In anticipation for the next season, titled Lone Wolves, Community Writer Alex Wakeford and Multiplayer Modes & Systems Designer Zach Boyce posted an in-depth look at the new game modes on the HaloWaypoint, the game's official website.
King of the Hill
We say new game mode, though this one is a classic. From past Halos to childhood games, you probably already know how this one works. The game is separated into two teams, while a designated zone is marked on the map. The teams then fight for control of the hill, earning points the longer they hold it. When one team holds it long enough, they win.
Boyce expanded on the struggles of designing a satisfying King of the Hill system. Time limits proved annoying when captured last minute, for example. Instead, they opted for a Control Meter. This meter fills quickly when the hill is occupied by a team, can be paused when contested by the opposing team, and is lost quickly when the controlling team loses the ground. A hill will not change location until the Control Meter is completely filled, resolving last-second discontent.
The placement of new hills will vary from match types. Quick Play will be essentially random, while Ranked has a consistent Sequence. Players can also enable classic KOTH settings in custom games.
This is another classic game mode for the first-person shooter genre. Youve seen it in everything from Call of Duty to Star Wars. Similar to King of the hill, there are zones that two teams fight over. Except here, there are three different zones. When one zone is captured, it gets locked in and the locking team earns a point. When all three are captured, new zones spawn. First team to 11 points wins.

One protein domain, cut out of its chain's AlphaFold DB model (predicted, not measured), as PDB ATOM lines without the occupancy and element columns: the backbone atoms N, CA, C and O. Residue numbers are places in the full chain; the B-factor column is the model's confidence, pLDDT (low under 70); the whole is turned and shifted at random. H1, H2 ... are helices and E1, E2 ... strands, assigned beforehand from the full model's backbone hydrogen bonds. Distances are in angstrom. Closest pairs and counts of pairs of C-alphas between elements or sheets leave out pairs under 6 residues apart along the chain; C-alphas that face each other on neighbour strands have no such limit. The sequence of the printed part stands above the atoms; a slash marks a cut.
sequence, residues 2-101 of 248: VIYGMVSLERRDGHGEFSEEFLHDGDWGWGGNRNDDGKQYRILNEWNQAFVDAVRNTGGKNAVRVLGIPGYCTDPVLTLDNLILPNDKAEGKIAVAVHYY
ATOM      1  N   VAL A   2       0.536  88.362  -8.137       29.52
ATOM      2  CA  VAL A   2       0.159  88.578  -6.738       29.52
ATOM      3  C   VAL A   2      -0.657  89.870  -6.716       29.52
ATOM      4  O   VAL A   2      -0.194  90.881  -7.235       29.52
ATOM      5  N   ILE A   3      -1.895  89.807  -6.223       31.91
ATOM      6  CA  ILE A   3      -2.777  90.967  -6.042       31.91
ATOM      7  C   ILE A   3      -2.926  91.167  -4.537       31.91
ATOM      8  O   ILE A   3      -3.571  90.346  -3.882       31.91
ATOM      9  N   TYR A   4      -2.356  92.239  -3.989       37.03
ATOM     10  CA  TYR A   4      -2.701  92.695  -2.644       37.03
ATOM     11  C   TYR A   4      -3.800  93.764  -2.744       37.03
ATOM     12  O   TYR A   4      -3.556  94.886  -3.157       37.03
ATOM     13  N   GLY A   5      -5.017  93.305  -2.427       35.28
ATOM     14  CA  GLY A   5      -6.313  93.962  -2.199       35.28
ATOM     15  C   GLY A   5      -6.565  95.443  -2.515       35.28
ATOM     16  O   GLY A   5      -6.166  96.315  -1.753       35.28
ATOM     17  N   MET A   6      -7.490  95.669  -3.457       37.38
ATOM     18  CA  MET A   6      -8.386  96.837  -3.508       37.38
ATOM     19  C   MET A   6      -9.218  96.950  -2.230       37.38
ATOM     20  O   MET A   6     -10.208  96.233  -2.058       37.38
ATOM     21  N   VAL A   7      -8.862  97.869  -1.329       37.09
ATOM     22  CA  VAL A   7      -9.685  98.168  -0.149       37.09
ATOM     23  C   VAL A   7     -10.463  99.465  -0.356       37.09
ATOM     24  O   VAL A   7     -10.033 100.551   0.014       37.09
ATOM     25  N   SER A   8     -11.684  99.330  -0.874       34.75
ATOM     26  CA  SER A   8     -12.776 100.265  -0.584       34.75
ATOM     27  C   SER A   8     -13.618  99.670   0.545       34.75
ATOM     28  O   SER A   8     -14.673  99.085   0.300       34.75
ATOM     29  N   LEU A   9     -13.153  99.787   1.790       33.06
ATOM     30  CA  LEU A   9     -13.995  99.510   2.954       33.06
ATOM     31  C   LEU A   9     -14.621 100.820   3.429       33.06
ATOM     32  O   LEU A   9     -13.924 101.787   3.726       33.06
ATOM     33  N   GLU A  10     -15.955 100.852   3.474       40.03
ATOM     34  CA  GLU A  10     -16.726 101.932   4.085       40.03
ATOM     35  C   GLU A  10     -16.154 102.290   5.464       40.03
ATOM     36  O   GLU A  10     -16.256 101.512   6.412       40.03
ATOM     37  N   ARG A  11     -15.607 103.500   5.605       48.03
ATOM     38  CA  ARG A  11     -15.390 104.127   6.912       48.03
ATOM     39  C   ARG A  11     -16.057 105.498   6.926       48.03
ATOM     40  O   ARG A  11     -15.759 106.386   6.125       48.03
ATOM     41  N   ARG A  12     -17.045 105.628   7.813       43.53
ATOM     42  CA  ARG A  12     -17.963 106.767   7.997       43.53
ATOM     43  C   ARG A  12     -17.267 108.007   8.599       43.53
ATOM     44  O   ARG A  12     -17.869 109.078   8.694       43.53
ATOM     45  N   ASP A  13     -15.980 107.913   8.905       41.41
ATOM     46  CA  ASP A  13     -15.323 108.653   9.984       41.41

The trick with Land Grab, Boyce explained, is the idea of symmetrical maps. When offering multi-point modes like Strongholds on symmetrical maps, theres a pressure to follow the placement along that symmetry to feel fair. They wanted to find a more creative answer. Their answer was simple: delete the zones. This way, the focus can be on the active zones instead of diminishing to guard duty.
They specifically chose a winning score of 11 because of how it fits with a 3 point scoring system. This way, the average game will have three rotations of three zones. If one team is particularly successful, then the spawning zones will be reduced to entice a more intense final fight.
if a team is 1 point from victory, then 2 zones will spawn, if both teams are 1 point from winning then only 1 final zone will spawn and decide the match.
Last Spartan Standing
The Season is called Lone Wolves, so why all the team-based combat? Well, thats not an issue here. Last Spartan Standing is a 12 player free-for-all battle. Every player has 5 respawns total. When you get a kill, you can upgrade your weapon. The game is over when there is only one player still alive.
Designed with the Season 2 theme in mind, they decided not to have a winner based on score or time, like a standard free-for-all. This reinforced the idea of you versus everyone else.
Both in an effort to break away from the traditional, while also resolving some flaws with the format, they introduced the weapon upgrade system. By rewarding players for kills with improved weapons, they discourage players from hiding away from the action, banking on their respawns to survive the final moments of the battle. The rewards arent actually just from kills. To avoid stealing kills for upgrades, the leveling system uses the players personal score. This both made it easier to curve the weapon progress and gave value to assisting in kills, even if they didnt get the final blow.
A great deal of thought, consideration, and testing went into all of these game modes. That much is clear. Hopefully, they will feel as satisfying as they sound. Though considering all the flaws Halo Infinites multiplayer has, the quality of the combat design was never one of them.
Halo Infinite multiplayer is free to play on Xbox and PC. Season 2, Lone Wolves, will introduce these new game modes when it releases on May 3, 2022.